What’s a CPU?
Understanding the Heart of your Computer
CPU stands for Central Processing Unit. In the most basic terms, a CPU (also referred to as a processor, a microprocessor or central processor) is regarded as the brain of the computer because it is responsible for handling, interpreting, processing and executing all the instructions it receives. Everything you do on your computer is based on mathematical and logic operations, and it is the CPU which controls and performs all those operations. In other words, the CPU generates output based on the input it receives.
Right now, there are only 2 companies that make processors: Intel and AMD.
The first CPU was developed by Intel in 1971 with the help of Marcian Edward “Ted” Hoff Jr., acknowledged as one of the inventors of the microprocessor. It was called the Intel 4004; it had 2,300 transistors, performed 60,000 operations per second, and housed 640 bytes of memory. AMD came into the picture two decades later; introducing their AM386 microprocessor line in 1991.
What makes up a CPU?
A CPU is made up of three parts: the Arithmetic and Logic Unit (ALU), the Control Unit (CU), and its Registers.
The ALU executes arithmetic and logic operations. It can perform 4 types of arithmetic operations: addition, subtraction, multiplication and division. It can do 3 types of logic comparisons: less than, equal to, and greater than.
The CU manages and directs the activities of the CPU by sending out control signals to other components of the computer. It extracts instructions from the computer’s memory, decodes the instructions, and then executes the instructions, calling on the ALU as needed.
The Registers are the CPU’s temporary memory storage centers. They store data and other information needed while a program is running, and they are meant to be accessed quickly to keep a program running seamlessly. There are two types of Registers: the instruction register contains the instructions currently being executed by the computer; the test register stores the results of the calculations being performed.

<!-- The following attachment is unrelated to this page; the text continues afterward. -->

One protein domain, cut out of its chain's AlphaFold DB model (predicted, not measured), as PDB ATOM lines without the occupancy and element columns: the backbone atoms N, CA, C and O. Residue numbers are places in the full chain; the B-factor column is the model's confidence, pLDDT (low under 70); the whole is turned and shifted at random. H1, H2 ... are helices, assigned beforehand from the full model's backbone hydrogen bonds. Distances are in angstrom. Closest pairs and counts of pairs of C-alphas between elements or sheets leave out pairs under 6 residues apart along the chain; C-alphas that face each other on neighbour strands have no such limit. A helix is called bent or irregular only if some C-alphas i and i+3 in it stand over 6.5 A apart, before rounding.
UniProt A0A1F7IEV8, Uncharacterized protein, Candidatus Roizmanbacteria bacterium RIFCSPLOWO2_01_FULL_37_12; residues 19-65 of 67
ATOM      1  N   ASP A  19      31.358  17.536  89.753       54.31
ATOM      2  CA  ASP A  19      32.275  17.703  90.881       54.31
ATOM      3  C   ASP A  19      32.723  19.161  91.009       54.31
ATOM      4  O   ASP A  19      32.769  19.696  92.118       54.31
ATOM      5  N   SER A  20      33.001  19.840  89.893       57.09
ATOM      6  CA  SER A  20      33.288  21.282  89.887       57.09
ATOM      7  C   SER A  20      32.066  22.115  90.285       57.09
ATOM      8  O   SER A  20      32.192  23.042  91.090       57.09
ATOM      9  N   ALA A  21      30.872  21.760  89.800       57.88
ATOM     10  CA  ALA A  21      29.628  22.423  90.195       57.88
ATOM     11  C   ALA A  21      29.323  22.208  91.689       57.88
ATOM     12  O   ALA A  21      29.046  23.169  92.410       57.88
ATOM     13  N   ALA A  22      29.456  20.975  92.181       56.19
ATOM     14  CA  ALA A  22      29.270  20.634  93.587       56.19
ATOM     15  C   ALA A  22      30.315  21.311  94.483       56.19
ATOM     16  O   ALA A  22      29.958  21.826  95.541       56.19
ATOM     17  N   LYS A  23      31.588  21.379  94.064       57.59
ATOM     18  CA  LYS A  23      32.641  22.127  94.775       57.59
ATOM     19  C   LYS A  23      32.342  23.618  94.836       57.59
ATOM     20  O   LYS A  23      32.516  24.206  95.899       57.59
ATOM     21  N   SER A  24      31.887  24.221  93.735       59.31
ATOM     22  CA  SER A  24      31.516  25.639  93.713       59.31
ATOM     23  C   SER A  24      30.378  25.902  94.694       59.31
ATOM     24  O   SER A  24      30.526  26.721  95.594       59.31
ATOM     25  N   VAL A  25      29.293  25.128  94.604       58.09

The CPU has one other important component: the clock. Not the regular clock that tells you what time it is. It’s a special clock that tells how fast your CPU can do its calculations. Generally, the higher the clock speed, the faster your CPU can execute instructions. Clock speed is measured in Hertz, where Hertz refers to the number of clock cycles per second. For example, a CPU with a clock speed of 2.8 GHz means it can perform 2.8 billion clock cycles per second, which is the equivalent of 2.8 billion instructions per second.
What are the primary functions of the CPU?
The CPU performs 4 basic steps: fetch, decode, execute and store.
The CPU starts off its operation by fetching or retrieving the instructions it needs to run from the program memory. Each instruction is stored at a specific address, and the CPU knows which address it needs to access to retrieve the instructions.
Next, the CPU decodes the instructions by breaking it down from the original language it is written to what is known as the Assembly Language, which is the language the CPU knows and understands. In short, the instructions are translated into binary code so the CPU can understand and manipulate it.
After decoding comes execution. This means doing one of three things: perform calculations using its ALU; move data from one location to another; or jump to a different address.
Finally, the CPU should produce some kind of output and write it into the computer’s memory.
This entire process is repeated over and over until the task is completed or the program is done.
Which CPU is best for me?
The best answer is: it depends on what you need a computer for, and how much you’re willing to spend for it.
Typically, you base your considerations on the speed of the chip and the number of cores it has. The higher the speed of the chip and the higher the number of cores, the more data it can process and the faster it can do the processing.
If you’re into games and tasks that are data and graphic-intensive, and you have enough budget for it, go for Intel. AMD is a cheaper option, but it’s not exactly in the same league as Intel.
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